|Easter Monday dawns. Landfall.|
|After twenty five days at sea we can smell the land.|
|Our anchorage, Hiva Oa|
Our friends Martin and Bea from Heera came aboard and we surveyed the damage following our long passage of over 3000miles.. Two ripped sails, a jammed Duogen water impeller , a dodgy masthead light, a loose rudder casing, a blown inverter,a failed shower pump and a hull that looked like a trawler as it was covered in barnacles, especially Toledo worms towards the stern. It could have been a lot worse after over 3,000 miles of downwind pounding. But Rivals are tough boats and stand up to punishment .
|Kika, a little worse for wear.|
We went ashore to a little hut where there was an outside freshwater shower - marvellous ! There was also internet access which you paid for both at the hut and in town at the post office. Both these facilities involved money up front and rubbish access. Very frustrating for all cruising folk unable to communicate with home.
|The internet hut plus locals out for a paddle|
|Removing barnacles after weeks at sea|
The road to town is about a mile. The island and all the marquesas are like a big garden. Beautiful Hibiscus plants with different colours, bougainvillea flowers and many others grow everywhere. They have no scent and rely totally on outrageous colouring to attract insects.The trees grow Pamplamouse a sweet sort of grapefruit, bananas, coconuts, breadfruit, mangoes, limes, oranges and other fruits. There were surprisingly few flies but very large wasps that didn't seem too troublesome and many bees feeding on the flowers . The Islands are a bee keepers paradise with sunshine,warm temperatures , light winds and flowers all the year round.
In town we found the main bar (Maki Makis )run by an amiable Frenchman) and settled down to coconut water from a straw into the top of a green coconut that had been kept in the fridge - delicious! Combined with a couple of very cold beers. We had arrived! We followed it up with an excellent steak in the other restaurant which boasted internet access but only for its overnight guests ,not for people having a meal - grrrrr!
On Tuesday 22 April we walked towards town early in the morning to stretch our legs in the cool of the day. The main road is concreted , the electricity supply is up to European standards and all public buildings are of good quality. The French are very much in charge, and seem to have had a bad conscience following the international outcry created by their nuclear testing at Mururoa atoll . The last test was in 1996 and you can still see ban the bomb signs painted on lamposts which encompass the views of the locals. There is a small naval base and gendarmerie on the island with French officers with the other ranks provided by the islanders.
One of the few benefits of being in the EEC was that as British citizens we did not require a visa and did not have to leave a deposit in the way of a bond , like our American and Australian friends. We just filled in a form, handed over our documents to a smiling gendarme and that was that - amazing after the Panamanian and Ecuadorian pantomime.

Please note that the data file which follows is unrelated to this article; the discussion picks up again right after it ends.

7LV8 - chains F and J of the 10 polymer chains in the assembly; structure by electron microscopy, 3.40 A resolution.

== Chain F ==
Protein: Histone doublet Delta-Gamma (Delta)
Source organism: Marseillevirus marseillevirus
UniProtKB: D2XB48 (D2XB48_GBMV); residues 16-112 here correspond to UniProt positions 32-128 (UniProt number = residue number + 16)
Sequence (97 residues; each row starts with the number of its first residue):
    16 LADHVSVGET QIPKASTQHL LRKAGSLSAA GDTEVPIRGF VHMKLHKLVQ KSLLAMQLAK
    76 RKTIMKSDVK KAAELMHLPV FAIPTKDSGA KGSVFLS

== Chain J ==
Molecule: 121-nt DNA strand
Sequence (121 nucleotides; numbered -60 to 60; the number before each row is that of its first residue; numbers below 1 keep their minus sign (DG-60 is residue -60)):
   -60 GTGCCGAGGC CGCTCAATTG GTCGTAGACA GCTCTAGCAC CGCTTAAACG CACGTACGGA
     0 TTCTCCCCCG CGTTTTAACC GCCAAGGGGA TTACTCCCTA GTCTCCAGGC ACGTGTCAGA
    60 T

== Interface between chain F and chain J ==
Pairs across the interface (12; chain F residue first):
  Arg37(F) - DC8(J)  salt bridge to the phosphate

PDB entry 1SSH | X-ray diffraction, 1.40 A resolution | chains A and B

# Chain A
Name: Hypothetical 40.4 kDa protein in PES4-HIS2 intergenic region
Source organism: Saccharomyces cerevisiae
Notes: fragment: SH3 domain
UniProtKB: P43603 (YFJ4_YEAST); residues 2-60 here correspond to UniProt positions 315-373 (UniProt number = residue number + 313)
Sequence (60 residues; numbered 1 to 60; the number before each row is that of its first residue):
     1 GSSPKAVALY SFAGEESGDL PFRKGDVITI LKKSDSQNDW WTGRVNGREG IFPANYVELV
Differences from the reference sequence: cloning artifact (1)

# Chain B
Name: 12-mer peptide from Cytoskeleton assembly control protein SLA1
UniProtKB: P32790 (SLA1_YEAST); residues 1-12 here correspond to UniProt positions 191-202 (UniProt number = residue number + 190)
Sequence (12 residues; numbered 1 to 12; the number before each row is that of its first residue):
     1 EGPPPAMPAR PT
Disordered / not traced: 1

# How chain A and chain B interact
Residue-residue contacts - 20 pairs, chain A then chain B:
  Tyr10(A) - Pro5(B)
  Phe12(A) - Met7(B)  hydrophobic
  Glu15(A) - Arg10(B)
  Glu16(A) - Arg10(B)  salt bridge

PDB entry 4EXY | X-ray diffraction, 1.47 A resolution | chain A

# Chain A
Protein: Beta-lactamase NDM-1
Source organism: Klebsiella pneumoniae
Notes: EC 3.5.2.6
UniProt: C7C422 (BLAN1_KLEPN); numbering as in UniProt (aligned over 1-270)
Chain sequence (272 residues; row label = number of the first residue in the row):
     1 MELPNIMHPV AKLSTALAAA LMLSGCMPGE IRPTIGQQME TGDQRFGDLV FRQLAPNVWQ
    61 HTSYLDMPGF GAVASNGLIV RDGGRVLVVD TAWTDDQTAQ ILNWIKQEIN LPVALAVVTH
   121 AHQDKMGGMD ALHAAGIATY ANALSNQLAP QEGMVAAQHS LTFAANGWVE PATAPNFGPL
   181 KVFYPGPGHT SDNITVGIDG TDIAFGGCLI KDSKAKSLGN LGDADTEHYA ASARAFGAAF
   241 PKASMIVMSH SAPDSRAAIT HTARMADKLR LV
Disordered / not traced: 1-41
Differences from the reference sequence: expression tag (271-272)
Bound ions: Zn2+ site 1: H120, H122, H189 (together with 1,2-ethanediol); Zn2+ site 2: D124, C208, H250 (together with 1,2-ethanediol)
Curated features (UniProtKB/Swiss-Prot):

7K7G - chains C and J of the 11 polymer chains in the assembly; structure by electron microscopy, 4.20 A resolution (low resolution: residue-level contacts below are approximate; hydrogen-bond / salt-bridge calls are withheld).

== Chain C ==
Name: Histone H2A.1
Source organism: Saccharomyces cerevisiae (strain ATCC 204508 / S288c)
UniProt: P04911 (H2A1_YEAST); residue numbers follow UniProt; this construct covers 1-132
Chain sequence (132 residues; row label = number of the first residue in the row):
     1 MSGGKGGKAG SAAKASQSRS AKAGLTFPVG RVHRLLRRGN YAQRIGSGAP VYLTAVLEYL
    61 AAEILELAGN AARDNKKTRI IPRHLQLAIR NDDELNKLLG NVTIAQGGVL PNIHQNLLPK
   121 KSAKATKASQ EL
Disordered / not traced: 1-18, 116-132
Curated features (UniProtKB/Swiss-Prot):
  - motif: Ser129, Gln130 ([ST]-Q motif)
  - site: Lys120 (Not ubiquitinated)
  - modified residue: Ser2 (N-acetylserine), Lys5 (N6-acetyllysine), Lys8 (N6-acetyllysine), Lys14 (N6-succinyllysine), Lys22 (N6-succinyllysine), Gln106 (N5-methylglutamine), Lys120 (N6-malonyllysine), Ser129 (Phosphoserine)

The town of Atuona has some 600 souls who are universally friendly. Last year there was an incident of cannibalism where a sailor got eaten, but as our Dutch friends explained he was German and well padded and therefore a very tempting target. Paul Gauguin the famous French painter spent the autumn days of his life here after leaving his wife and numerous children stranded in France without support. He had further Polynesian children and his pictures of both Brittany and Polynesia adorn his centre. The colours are very vivid. Sadly for Gauguin the pictures only accumulated in value after his death , so he died an impecunious wastrel. His grave is in the local cemetery.
We got on top of most of our snags, with good advice from Martin on sail repair . The Duogen impeller did not need new bearings, just freeing up with that magic stuff WD40. There was a poor connection on the masthead light that needed cleaning and stabilizing the bulb with a short length of water pipe. We postponed the rudder and cleaning the bottom until we were in a less rolly anchorage.
We went off by taxi to see the island . Marie Jo the taxi lady took us along with the crews of Alba and Baraka to some of the archaeological sites and beautiful bays at the North end of the island. The only real cash crop from the island is copra . Coconut shells are left to dry out in the sun and then bagged and sent off to make coconut oil which fetches a good price. Fruit trees especially bananas grow everywhere but are mainly for local consumption. The local horses are quite slender but strong and the Marquesans are splendid bare back horsemen , good at controlling very jittery young horses. Goats graze most places and there are one or two cattle, but it is too hot for sheep.
|Our friends from yachts Alba and Baraka|
The taxi took us through the mountains and rain forest area and down precarious single track dirt roads which wound down cliff faces to the beautiful bay of of Tau Mau. . There we visited the ancient religious site containing many statues with "tikis" (heads) and a large stone carved fish. 1500 years ago if you were a big cheese and had a lot of "mana" ( big in everything) you would be likely to get a tiki made. However if you were at the other end of the social scale the only time you would get into this religious site would be to end up on the slab as a human sacrifice. Colin climbed a pamplmouse tree at this sacred site and we took a load back to the boat with us. He will need to go to confession as soon as possible.
Down in the bay there were then stone remains of an old plantation house. In the 18th century the French bought large numbers of black people from Martinique and Chinese as indentured labour to work the land. However erratic rainfall and droughts made the plantations fail and the population of the Islands went from 18,000 to around 6,000 native Polynesians who stayed on.